These kits are available on eBay and are worth the money as they are often cheaper than buying the components separately and they contain instructions for newbies. Here’s a little slide show showing the process.
With the kit fitted, the motor re-installed, mains reconnected, the Chef ran well again, this time without burning or smoking. However, all was not well as the speed control was a bit wobbly at lower speeds, which was just plain wrong. Having worked on a good few Chefs, this problem is usually down to excess end-float on the motor spindle. Working with the motor still in situ, the motor fan, which controls end-float could be adjusted with an Allen key. Sorted.
Just the replacement feet to fit and after a quick clean-up, the Chef was reassembled, ready to go home.
A top tip for you. If you intend to replace the feet on your machine and you probably should if they are old as they go hard or fall apart, then soak the area around the feet recesses with WD-40 or similar a day or so before as this will make getting the remnants of the old feet out, much easier.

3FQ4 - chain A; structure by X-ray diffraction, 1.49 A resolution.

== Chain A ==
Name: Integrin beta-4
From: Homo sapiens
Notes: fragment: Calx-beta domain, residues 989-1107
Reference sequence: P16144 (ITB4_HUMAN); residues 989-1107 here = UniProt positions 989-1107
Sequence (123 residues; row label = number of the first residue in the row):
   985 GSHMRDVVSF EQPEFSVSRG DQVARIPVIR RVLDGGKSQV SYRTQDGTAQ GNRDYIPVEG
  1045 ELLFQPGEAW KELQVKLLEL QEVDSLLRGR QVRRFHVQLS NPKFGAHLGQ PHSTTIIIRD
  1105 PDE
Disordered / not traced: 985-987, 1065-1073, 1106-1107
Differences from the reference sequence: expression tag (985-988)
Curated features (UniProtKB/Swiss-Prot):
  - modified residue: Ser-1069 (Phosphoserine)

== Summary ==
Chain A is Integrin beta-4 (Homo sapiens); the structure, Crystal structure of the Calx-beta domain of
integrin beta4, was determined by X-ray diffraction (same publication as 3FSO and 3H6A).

Cost of a replacement: £400 up. Cost of repair: £12.65 plus my time and tea.
Strange noises from machines play on my mind. None more so than when that niggling noise starts to get worse. Noises like that usually mean two things. Catastrophic failure and expense.
Time to disconnect from the mains and fetch the tool box.